On Saturday, the president agreed with Democrats that "the American people voted for change in Iraq." But he said that is what is happening now, under a new war plan he announced three months ago to send extra U.S. troops to Iraq to calm Baghdad and Anbar province and to install a new war commander, Gen. David Petraeus.
This Reuters report argues that the Democrats will clearly not cut off funding for America's troops in Iraq, so Bush, therefore, still holds "the upper hand" in the battle over war funding.
But Bush is running out of time to turn around the Iraq War :
Administration officials have set late summer as a possible benchmark to gauge whether 28,000 extra troops Bush has ordered to Iraq are succeeding in stemming chaos, particularly in Baghdad.
That is also a crucial time on the U.S. political calendar as candidates gear up for the 2008 election amid growing Republican fears they may face a further bruising after stinging defeats in last year's congressional races.
All three leading Republican presidential contenders, Sen. John McCain of Arizona, former New York Mayor Rudolph Giuliani and former Massachusetts Gov. Mitt Romney, support Bush's Iraq policy. But McCain, struggling with sliding poll numbers and lackluster fund raising, has been the most outspoken supporter of the troop increase and appears to have paid a price.
"Bush is trying to use the bully pulpit of the presidency the way Clinton used it against the Republicans," said Stephen Wayne, professor of government at Georgetown University.
"The difference here is that public opinion is strongly formed against the war."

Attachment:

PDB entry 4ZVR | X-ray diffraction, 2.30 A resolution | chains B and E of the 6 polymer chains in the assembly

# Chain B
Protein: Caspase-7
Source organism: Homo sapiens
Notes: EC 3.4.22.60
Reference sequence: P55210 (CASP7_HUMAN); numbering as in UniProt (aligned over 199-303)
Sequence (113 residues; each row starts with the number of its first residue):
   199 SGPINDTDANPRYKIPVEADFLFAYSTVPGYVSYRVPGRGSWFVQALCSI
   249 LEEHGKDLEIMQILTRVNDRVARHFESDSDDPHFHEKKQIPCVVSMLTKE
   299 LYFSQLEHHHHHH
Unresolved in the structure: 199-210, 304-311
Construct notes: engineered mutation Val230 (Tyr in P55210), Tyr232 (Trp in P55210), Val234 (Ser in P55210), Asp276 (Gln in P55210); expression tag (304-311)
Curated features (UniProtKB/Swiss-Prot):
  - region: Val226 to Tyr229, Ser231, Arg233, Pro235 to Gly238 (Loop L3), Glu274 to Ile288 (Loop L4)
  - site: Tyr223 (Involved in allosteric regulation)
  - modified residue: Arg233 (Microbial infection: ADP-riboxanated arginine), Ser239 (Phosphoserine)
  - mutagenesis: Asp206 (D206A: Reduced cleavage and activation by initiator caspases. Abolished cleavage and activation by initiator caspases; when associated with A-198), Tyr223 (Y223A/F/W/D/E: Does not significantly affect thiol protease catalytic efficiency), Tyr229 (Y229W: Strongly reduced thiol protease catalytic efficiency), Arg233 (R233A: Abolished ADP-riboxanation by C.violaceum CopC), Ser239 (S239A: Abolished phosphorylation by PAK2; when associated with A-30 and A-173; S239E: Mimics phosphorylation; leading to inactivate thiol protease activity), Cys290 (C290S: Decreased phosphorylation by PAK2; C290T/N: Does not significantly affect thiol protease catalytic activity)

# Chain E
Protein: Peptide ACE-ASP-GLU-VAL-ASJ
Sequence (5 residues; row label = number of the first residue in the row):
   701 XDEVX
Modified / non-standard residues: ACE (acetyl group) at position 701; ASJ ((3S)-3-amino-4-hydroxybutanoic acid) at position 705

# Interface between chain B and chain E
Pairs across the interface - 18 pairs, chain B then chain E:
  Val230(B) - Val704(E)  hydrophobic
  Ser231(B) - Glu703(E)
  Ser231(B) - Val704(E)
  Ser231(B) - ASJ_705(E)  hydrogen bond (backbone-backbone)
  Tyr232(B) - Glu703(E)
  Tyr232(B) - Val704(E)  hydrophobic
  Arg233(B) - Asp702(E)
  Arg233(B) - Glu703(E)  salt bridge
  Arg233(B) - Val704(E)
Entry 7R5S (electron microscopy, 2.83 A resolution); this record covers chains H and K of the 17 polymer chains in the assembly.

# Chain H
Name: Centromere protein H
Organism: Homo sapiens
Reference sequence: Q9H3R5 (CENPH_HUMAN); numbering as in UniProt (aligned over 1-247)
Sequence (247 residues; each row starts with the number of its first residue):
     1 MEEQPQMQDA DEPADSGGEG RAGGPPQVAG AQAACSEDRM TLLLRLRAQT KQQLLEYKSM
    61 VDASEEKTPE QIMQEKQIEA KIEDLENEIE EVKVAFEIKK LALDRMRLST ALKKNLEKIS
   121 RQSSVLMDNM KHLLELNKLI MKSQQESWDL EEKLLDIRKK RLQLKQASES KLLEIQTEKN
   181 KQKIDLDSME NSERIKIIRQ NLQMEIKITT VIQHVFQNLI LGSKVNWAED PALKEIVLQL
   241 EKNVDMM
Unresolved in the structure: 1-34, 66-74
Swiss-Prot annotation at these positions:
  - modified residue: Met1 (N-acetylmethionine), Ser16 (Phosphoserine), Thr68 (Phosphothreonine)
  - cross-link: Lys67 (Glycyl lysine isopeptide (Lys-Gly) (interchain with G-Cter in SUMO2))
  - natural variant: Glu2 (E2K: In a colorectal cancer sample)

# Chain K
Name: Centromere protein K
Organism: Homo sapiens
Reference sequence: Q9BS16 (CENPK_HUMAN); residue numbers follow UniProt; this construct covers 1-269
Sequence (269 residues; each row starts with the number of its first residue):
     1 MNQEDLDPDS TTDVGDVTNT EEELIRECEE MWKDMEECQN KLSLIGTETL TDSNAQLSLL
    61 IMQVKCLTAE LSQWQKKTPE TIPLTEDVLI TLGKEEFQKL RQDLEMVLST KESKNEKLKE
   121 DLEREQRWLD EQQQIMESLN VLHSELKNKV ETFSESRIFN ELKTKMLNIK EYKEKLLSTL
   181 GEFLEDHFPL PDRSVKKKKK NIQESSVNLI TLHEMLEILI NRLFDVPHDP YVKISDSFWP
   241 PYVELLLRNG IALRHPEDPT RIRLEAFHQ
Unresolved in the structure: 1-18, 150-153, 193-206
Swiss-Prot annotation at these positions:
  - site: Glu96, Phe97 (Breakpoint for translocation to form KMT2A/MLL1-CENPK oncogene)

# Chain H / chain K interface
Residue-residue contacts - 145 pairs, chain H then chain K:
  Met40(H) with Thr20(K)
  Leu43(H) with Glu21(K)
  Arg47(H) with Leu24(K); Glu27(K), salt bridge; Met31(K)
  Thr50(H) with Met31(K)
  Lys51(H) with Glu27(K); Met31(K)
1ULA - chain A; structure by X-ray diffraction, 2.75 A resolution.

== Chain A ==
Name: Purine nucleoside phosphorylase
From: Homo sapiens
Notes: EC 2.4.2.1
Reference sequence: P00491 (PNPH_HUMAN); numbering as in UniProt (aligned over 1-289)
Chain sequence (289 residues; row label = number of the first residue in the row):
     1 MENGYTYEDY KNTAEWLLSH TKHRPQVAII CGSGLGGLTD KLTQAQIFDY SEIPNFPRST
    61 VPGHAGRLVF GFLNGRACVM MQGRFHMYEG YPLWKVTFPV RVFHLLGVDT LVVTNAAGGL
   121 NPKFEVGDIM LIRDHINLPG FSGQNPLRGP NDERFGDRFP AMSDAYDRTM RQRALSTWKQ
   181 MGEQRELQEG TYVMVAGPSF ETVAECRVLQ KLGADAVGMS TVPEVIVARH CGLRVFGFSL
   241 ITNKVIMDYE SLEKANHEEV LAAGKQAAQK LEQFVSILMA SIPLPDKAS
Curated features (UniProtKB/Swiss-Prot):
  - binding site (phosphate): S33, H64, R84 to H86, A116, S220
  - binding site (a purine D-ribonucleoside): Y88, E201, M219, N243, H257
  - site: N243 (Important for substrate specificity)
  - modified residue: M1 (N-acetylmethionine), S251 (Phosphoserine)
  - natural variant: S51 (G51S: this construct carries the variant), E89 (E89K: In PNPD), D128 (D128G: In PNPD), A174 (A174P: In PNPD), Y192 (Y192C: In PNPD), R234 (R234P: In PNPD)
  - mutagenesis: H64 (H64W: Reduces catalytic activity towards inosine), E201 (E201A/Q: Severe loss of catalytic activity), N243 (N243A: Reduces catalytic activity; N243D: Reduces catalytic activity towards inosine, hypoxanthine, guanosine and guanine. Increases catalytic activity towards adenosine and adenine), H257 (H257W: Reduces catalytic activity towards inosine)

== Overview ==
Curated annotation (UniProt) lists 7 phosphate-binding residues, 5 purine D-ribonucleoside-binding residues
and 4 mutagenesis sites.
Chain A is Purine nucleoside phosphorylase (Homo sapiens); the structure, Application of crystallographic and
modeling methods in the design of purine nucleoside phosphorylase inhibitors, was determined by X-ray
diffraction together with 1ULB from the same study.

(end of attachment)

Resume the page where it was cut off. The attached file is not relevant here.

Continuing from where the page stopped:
He said pressure on Bush to shift course on Iraq will build in coming months if signs of improvement do not materialize because more Republicans, including some of the presidential candidates, may abandon him. Eventually, this could force him to scale back the troop presence, Wayne said.
Polls show that a majority of Americans agree with Democrats that there should be a timetable for withdrawal of U.S. troops.
There are few military analysts who credibly claim that a major turnaround on the violence in Iraq will happen anytime before the 2008 presidential elections. It will take years, and no doubt dominate the first term of the next US president.
What is rarely discussed, at least openly in the media, is how the Bush administration and the Democrats, will deal with the growing anger of Americans over the continuation of the Iraq War.
It is slowly becoming a known reality to the tens of millions of anti-Iraq War Americans who voted the Dems back into control of Congress that the war will not be ending before Bush leaves the White House.
They will keep demanding their Democrat senators do something, and the senators will continue to blame Bush. But what will the American public do when they fully realise that the Iraq War will go on long after President Bush has left to open his library and work on his memoirs?
The Bush legacy on America will remain toxic for years to come, even if violence in Iraq drops substantially, and a staged withdrawal begins. It will infect and drag down the next administration, whether the president is a Democrat or Republican.